United States of America, Appellee, v. Joseph Ragusa and John Caresio, Appellants, 664 F.2d 696 (8th Cir. 1981)Annotate this Case
Submitted Sept. 14, 1981. Decided Dec. 1, 1981
Donald R. Hoffman, argued, John C. Humpage, argued, Humpage, Berger & Hoffman, Topeka, Kan., James L. Eisenbrandt, Overland Park, Kan., Ronald E. Partee, Kansas City, Mo., for appellants.
J. Whitfield Moody, U. S. Atty., W. D. Mo., Sheryle L. Jeans, argued, Atty., U. S. Dept. of Justice, Kansas City, Mo., for appellee.
Before BRIGHT, HENLEY and ARNOLD, Circuit Judges.
HENLEY, Circuit Judge.
Defendants appeal their convictions under the National Firearms Act, 26 U.S.C. § 5801 et seq., for possession of an unregistered firearm in violation of § 5861(d). We affirm the judgment of the district court.1
The essential facts are as follows. Sometime before 2:30 a. m. on June 6, 1979, Wilma and Robert Ladd heard a car stop outside their home and, going to the window, observed several men, one heavyset, entering a vacant house across the street carrying trash bags. Mr. Ladd called the police at 2:30 a. m., then returned to the window to watch until the police arrived. The car drove off, leaving the men inside the lighted house. Officer Kinder, responding to the call, arrived at approximately 2:35 a. m. As he approached the house, his attention was diverted to the corner of the block by the sound of a car honking. When he looked back at the house, he noticed that the lights had been turned off, and saw defendants Ragusa and Caresio, a heavyset man, emerging through the front door. Officer Kinder immediately stopped and frisked the defendants, then left them with his back-up officer while he went to look inside the house, where he observed a plastic container filled with gasoline suspended from a wooden window frame and paper towels trailing through the house. He called for assistance from the Bomb and Arson Unit and arrested defendants for attempted arson.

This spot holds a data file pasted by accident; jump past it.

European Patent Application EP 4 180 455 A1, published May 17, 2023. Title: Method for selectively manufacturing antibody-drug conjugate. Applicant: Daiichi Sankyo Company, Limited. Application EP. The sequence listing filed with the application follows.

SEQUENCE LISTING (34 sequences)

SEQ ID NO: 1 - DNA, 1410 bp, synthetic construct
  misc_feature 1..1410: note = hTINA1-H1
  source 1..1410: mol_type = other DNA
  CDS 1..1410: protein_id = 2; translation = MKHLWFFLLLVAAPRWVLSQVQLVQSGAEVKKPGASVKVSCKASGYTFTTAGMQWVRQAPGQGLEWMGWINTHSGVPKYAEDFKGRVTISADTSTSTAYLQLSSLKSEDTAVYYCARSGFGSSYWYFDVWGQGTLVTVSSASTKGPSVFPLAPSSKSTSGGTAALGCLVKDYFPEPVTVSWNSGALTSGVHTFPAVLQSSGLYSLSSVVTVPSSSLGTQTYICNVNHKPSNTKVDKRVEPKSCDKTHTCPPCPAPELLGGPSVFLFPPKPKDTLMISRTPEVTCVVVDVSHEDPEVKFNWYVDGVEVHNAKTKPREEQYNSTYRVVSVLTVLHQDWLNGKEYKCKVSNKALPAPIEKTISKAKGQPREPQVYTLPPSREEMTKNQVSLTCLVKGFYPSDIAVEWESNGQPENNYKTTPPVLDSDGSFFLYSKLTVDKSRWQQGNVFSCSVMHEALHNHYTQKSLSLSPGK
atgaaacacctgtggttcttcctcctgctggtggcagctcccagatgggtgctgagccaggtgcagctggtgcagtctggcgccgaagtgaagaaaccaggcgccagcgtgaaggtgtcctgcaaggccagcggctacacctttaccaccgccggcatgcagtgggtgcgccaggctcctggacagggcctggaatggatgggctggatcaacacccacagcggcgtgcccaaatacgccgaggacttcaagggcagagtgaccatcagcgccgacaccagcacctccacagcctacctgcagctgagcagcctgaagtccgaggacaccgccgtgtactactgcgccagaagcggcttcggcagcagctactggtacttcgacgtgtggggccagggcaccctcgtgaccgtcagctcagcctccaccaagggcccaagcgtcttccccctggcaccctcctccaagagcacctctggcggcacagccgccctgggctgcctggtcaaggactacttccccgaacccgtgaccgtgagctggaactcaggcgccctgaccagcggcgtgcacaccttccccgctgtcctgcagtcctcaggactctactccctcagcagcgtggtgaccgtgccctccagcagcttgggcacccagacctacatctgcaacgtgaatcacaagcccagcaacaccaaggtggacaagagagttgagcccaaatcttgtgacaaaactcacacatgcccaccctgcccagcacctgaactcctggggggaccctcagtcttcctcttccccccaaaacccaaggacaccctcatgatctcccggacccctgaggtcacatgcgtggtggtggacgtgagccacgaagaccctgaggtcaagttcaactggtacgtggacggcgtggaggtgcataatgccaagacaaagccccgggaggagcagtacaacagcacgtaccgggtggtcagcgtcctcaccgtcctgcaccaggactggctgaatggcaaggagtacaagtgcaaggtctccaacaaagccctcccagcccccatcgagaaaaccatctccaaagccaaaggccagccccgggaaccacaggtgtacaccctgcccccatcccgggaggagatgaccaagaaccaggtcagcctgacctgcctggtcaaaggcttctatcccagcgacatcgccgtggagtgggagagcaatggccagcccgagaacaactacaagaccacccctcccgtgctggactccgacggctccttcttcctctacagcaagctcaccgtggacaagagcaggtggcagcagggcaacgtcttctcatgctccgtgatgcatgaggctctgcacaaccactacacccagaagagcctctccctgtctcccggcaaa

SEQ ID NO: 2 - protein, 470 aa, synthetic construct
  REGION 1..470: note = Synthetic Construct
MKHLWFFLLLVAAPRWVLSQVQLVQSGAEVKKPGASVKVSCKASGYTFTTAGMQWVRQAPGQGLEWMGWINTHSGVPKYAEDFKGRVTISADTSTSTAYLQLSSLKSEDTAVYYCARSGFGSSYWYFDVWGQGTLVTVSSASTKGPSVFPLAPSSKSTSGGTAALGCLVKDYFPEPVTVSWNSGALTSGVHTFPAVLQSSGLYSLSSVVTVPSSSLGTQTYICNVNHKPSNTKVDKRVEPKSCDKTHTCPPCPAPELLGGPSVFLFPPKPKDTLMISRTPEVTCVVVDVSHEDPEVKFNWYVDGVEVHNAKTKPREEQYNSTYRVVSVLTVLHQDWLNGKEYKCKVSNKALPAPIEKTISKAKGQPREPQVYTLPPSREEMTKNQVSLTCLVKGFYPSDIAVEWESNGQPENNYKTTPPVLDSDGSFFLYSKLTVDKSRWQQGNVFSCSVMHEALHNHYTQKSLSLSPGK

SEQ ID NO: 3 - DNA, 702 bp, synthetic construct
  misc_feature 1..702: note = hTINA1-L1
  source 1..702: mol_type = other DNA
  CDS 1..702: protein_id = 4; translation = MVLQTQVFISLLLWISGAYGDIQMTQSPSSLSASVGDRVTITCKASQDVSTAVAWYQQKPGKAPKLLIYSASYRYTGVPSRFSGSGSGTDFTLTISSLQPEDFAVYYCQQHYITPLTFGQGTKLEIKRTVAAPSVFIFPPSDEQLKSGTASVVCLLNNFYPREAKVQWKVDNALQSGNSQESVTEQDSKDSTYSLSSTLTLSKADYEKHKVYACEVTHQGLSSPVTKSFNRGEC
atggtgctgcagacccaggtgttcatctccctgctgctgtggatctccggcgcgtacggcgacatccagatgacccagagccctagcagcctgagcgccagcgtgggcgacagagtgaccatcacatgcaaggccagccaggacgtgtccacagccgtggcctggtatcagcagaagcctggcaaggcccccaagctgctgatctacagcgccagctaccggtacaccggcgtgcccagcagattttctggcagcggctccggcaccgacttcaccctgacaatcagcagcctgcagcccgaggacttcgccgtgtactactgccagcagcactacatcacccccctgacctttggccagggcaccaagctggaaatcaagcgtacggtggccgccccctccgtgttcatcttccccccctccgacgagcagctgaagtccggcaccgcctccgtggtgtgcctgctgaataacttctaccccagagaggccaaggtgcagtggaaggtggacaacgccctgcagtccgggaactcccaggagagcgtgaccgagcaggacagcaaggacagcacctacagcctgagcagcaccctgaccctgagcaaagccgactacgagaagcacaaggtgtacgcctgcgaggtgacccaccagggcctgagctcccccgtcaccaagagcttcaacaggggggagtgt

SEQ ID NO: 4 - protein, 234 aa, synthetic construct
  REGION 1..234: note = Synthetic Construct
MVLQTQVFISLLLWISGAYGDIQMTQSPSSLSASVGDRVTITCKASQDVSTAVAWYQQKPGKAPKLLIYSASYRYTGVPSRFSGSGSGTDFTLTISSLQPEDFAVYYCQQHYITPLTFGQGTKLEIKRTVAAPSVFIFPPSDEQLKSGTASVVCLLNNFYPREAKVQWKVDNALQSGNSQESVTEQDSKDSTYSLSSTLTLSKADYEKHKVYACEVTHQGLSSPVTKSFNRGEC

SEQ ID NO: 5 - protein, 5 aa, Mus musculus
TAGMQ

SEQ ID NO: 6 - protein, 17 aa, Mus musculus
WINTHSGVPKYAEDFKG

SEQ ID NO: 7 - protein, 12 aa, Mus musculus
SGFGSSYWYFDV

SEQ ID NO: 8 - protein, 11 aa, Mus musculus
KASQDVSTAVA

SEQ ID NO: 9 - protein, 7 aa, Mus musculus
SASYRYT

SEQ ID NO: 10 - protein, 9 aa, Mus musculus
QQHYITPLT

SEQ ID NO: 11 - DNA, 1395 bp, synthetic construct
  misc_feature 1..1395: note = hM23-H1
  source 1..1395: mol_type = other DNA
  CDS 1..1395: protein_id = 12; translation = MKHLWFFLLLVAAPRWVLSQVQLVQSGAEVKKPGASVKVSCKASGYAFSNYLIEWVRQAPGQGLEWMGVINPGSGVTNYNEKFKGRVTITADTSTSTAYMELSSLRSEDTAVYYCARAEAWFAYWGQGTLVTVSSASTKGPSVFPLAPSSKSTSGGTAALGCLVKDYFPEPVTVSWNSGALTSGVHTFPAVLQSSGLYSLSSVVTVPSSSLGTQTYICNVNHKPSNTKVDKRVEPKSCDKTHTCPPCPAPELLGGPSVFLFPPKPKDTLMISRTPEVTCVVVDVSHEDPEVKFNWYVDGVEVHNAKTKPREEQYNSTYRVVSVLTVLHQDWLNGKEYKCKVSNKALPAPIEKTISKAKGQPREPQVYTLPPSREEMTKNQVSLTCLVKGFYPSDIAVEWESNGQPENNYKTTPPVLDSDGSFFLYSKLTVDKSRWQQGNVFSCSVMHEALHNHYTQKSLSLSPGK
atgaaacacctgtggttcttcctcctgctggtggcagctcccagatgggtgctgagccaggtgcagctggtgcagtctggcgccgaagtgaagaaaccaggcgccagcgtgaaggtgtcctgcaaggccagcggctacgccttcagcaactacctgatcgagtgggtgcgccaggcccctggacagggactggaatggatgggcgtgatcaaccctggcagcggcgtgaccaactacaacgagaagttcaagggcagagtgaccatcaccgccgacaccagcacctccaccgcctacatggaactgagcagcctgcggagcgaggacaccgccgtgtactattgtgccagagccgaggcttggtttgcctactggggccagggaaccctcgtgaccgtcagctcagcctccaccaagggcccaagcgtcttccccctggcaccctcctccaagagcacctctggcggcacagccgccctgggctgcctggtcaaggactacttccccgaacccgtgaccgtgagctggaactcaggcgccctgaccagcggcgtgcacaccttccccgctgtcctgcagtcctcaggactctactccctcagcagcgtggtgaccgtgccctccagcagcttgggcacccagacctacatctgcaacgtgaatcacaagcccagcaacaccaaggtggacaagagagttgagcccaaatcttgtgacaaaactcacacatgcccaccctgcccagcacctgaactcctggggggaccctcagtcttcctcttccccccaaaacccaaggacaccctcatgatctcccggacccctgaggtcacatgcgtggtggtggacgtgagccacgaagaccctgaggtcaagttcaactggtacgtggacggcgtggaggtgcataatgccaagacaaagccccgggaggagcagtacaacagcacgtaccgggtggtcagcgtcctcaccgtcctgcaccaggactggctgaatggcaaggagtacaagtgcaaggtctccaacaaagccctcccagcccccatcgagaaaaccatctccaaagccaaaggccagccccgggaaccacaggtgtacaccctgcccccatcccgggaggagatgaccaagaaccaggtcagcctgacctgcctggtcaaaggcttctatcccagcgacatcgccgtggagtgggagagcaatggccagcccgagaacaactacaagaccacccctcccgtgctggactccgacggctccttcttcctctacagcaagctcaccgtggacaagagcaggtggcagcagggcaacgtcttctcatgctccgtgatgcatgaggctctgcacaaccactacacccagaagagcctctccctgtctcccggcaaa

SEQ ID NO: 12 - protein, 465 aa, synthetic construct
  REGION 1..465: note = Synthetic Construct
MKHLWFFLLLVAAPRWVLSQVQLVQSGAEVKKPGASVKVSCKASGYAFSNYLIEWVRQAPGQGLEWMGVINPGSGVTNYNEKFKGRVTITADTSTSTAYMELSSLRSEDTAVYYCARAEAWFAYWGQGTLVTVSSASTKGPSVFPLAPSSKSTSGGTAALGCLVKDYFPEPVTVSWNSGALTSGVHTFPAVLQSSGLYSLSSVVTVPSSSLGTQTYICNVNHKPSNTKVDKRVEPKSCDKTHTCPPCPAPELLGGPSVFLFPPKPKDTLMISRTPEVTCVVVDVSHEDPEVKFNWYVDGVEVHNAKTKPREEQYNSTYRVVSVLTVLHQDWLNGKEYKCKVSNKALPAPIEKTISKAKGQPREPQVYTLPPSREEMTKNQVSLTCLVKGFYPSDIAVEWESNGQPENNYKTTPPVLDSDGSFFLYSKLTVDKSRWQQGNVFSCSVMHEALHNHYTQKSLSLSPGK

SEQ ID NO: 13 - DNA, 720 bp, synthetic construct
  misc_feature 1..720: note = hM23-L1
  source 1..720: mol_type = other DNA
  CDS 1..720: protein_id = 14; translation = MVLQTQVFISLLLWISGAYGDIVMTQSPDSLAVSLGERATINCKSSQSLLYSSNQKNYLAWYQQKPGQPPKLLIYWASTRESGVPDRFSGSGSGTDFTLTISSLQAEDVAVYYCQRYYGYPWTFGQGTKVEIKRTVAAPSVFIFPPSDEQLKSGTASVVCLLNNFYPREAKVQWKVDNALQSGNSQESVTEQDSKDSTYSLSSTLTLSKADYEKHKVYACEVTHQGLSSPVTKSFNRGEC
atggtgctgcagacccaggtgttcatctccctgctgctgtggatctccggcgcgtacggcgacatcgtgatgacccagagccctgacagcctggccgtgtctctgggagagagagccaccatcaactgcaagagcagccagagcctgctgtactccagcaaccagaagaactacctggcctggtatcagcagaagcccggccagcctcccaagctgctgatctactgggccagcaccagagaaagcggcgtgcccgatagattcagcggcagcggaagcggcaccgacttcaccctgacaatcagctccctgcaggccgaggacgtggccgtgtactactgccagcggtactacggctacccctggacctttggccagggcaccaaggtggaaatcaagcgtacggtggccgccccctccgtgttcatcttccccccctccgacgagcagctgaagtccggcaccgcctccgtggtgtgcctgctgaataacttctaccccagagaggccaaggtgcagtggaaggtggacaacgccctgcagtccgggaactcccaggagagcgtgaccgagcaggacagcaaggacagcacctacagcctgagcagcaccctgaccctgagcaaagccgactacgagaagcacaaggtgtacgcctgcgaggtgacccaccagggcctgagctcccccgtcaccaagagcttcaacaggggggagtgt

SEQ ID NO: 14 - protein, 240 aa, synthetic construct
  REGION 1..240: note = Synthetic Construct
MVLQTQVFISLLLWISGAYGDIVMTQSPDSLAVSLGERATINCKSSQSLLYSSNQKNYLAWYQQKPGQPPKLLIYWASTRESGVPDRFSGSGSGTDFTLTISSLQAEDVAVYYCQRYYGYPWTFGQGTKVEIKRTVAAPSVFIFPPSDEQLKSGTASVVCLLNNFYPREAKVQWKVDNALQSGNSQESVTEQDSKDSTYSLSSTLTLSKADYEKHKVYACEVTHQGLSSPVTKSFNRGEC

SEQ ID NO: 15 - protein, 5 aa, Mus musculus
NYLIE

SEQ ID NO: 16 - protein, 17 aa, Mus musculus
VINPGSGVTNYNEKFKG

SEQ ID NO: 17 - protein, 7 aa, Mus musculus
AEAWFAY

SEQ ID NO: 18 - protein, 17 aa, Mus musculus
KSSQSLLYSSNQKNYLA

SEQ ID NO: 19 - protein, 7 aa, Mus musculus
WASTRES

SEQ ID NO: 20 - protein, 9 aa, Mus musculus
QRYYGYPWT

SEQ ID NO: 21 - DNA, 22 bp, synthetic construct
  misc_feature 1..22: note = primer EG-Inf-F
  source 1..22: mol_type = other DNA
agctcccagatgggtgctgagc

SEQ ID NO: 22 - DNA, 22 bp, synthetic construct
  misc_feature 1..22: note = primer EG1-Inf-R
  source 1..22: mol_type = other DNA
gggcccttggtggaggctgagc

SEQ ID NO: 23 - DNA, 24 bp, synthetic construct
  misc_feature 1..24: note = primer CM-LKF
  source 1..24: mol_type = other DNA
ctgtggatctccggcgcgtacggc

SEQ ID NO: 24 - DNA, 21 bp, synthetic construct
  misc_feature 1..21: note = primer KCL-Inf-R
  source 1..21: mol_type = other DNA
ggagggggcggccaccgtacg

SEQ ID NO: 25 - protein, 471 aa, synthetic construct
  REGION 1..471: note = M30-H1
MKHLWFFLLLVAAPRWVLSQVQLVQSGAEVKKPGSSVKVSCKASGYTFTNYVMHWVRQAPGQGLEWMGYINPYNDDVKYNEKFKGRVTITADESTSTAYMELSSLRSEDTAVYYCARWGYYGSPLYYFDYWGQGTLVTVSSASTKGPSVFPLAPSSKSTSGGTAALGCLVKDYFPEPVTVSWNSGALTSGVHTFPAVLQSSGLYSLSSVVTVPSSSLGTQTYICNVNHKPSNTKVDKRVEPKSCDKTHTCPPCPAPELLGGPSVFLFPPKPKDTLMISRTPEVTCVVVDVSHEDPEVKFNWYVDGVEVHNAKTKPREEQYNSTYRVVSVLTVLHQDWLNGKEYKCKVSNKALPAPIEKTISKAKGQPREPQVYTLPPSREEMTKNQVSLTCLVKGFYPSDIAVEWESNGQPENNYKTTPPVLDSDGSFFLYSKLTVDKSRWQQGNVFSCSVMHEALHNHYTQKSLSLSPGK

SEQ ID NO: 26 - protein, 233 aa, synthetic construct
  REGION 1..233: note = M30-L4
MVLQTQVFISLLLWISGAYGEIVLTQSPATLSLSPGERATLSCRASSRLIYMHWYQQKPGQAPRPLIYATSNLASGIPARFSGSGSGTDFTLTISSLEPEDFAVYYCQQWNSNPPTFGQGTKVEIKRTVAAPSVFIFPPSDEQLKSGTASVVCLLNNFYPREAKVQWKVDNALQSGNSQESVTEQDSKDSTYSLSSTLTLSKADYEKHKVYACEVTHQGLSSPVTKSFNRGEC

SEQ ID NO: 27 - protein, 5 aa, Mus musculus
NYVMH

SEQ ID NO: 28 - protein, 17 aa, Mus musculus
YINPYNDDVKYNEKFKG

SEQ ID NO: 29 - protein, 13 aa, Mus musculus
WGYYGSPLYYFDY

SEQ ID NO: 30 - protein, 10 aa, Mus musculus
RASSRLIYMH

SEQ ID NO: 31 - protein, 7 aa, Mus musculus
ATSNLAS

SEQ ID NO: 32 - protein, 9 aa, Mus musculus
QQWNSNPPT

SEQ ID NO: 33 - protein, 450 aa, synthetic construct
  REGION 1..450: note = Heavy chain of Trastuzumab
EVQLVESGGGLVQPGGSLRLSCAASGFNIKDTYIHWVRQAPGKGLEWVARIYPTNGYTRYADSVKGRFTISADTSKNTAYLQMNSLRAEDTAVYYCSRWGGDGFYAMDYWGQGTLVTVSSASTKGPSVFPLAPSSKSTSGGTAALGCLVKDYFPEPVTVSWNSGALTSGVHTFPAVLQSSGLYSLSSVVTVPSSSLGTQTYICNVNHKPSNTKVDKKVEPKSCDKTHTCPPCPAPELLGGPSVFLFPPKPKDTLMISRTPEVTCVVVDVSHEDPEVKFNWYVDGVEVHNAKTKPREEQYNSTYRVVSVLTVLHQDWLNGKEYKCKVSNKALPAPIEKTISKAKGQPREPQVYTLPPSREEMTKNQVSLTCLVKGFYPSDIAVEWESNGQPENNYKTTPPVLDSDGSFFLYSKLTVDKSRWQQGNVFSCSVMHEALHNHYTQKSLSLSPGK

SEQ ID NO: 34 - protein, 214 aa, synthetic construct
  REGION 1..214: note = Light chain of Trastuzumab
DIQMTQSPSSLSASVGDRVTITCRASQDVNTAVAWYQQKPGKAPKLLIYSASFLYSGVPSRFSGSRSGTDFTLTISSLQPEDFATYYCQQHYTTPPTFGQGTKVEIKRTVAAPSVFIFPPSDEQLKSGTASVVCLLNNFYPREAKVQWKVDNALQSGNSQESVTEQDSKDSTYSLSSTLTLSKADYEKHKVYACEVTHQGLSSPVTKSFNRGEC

An investigation of the house revealed six trash bags, each holding a five-gallon container of gasoline, suspended in various locations and connected by overlapping paper towels trailing throughout the house. Several holes had been knocked in the ceiling and the gas pipe behind the kitchen stove was broken, although there was no gas in the pipe. A bottle of flammable liquid was found on a table along with a box containing tissue paper and several matchbooks with the covers removed and fastened to some cigarettes with rubberbands.